Sunday, April 17, 2011

Field Advantage

I noticed the other day that my normally upbeat and happy 15-year-old was sullen and quiet. When we got to talking, he said that it really bothered him that his dad never got to see all the accomplishments he's achieved since attending High School. My son, like his father, is a gifted musician, and this year in school he joined Concert Band, and Marching Band. He also tried out, and was accepted to Competitive Jazz Band, as well as trying out and being accepted to a Rock Band Academy. But I think Marching Band bothers him the most, because he mentioned during this conversation that his dad never got to see him on the field, in his uniform, playing his sax, and being part of a winning band (I'm proud to say our local High School Marching Band has won the State Championship for the past five years in a row). These kids work hard and it is quite an accomplishment. I thought about it for a moment, and told him that I understood how he felt, because even when I first started coming to see his Marching Band shows, I was sad too because Bobby was not there next to me, watching our son doing something he loved. I think it actually took me four or five shows before I was able to get through one without crying. Two of my friends, who also have children in Marching Band would tell me at every show, "Bobby's here...he is here". So I told my son what they said and that I do believe that his dad goes to his shows.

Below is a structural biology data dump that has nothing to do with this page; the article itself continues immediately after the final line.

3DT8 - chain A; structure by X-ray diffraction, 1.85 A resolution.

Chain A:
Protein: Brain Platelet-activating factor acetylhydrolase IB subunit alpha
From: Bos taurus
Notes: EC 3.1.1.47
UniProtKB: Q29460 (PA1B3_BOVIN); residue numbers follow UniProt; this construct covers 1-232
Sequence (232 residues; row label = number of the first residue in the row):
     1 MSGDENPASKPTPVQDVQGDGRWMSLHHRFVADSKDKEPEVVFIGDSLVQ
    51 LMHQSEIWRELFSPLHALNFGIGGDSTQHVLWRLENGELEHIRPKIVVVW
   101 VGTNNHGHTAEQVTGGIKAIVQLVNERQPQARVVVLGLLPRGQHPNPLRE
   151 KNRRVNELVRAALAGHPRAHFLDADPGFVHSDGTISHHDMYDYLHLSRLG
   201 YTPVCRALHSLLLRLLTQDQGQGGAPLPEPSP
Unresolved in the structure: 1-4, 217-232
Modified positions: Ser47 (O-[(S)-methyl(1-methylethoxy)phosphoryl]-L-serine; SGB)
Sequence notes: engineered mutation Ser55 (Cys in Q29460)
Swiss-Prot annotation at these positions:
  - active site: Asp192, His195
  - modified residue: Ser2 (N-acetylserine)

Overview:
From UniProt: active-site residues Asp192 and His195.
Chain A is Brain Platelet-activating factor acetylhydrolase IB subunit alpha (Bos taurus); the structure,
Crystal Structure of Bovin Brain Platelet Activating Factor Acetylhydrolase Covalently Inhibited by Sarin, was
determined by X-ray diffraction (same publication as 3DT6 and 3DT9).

At that very moment, something occurred to me, and I told him that actually his dad has a huge advantage over me at the shows. My son asked me what I meant, and I told him, "When I'm watching your show, all I can do is sit and watch from the bleachers. Where do you think Daddy is?"

He thought for a moment. "On the field, with me?"


He smiled. And I know that he believes it as much as I do.

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